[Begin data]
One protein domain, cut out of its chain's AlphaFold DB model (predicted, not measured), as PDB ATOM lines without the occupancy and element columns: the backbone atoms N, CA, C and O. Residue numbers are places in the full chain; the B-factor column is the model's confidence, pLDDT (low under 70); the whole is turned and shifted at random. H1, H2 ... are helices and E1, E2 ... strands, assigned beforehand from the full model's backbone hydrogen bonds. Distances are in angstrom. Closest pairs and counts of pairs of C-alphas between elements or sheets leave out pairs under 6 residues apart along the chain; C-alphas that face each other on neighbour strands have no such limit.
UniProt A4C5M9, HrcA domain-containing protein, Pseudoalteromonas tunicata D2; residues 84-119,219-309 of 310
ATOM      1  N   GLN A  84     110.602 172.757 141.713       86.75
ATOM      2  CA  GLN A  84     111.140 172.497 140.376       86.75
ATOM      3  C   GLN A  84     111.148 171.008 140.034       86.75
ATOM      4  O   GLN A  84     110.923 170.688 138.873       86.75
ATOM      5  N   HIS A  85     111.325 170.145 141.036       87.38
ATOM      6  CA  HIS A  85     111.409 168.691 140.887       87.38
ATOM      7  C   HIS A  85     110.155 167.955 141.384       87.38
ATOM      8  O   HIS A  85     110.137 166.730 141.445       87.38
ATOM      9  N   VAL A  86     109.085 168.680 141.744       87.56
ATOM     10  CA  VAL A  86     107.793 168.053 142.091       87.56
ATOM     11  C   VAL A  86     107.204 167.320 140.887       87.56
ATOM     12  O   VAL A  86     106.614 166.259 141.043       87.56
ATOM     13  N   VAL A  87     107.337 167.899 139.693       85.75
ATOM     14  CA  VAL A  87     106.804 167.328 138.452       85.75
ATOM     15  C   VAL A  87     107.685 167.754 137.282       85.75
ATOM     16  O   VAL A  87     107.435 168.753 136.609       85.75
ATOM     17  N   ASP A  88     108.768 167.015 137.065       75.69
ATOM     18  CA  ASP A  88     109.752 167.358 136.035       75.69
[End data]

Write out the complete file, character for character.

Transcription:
One protein domain, cut out of its chain's AlphaFold DB model (predicted, not measured), as PDB ATOM lines without the occupancy and element columns: the backbone atoms N, CA, C and O. Residue numbers are places in the full chain; the B-factor column is the model's confidence, pLDDT (low under 70); the whole is turned and shifted at random. H1, H2 ... are helices and E1, E2 ... strands, assigned beforehand from the full model's backbone hydrogen bonds. Distances are in angstrom. Closest pairs and counts of pairs of C-alphas between elements or sheets leave out pairs under 6 residues apart along the chain; C-alphas that face each other on neighbour strands have no such limit.
UniProt A4C5M9, HrcA domain-containing protein, Pseudoalteromonas tunicata D2; residues 84-119,219-309 of 310
ATOM      1  N   GLN A  84     110.602 172.757 141.713       86.75
ATOM      2  CA  GLN A  84     111.140 172.497 140.376       86.75
ATOM      3  C   GLN A  84     111.148 171.008 140.034       86.75
ATOM      4  O   GLN A  84     110.923 170.688 138.873       86.75
ATOM      5  N   HIS A  85     111.325 170.145 141.036       87.38
ATOM      6  CA  HIS A  85     111.409 168.691 140.887       87.38
ATOM      7  C   HIS A  85     110.155 167.955 141.384       87.38
ATOM      8  O   HIS A  85     110.137 166.730 141.445       87.38
ATOM      9  N   VAL A  86     109.085 168.680 141.744       87.56
ATOM     10  CA  VAL A  86     107.793 168.053 142.091       87.56
ATOM     11  C   VAL A  86     107.204 167.320 140.887       87.56
ATOM     12  O   VAL A  86     106.614 166.259 141.043       87.56
ATOM     13  N   VAL A  87     107.337 167.899 139.693       85.75
ATOM     14  CA  VAL A  87     106.804 167.328 138.452       85.75
ATOM     15  C   VAL A  87     107.685 167.754 137.282       85.75
ATOM     16  O   VAL A  87     107.435 168.753 136.609       85.75
ATOM     17  N   ASP A  88     108.768 167.015 137.065       75.69
ATOM     18  CA  ASP A  88     109.752 167.358 136.035       75.69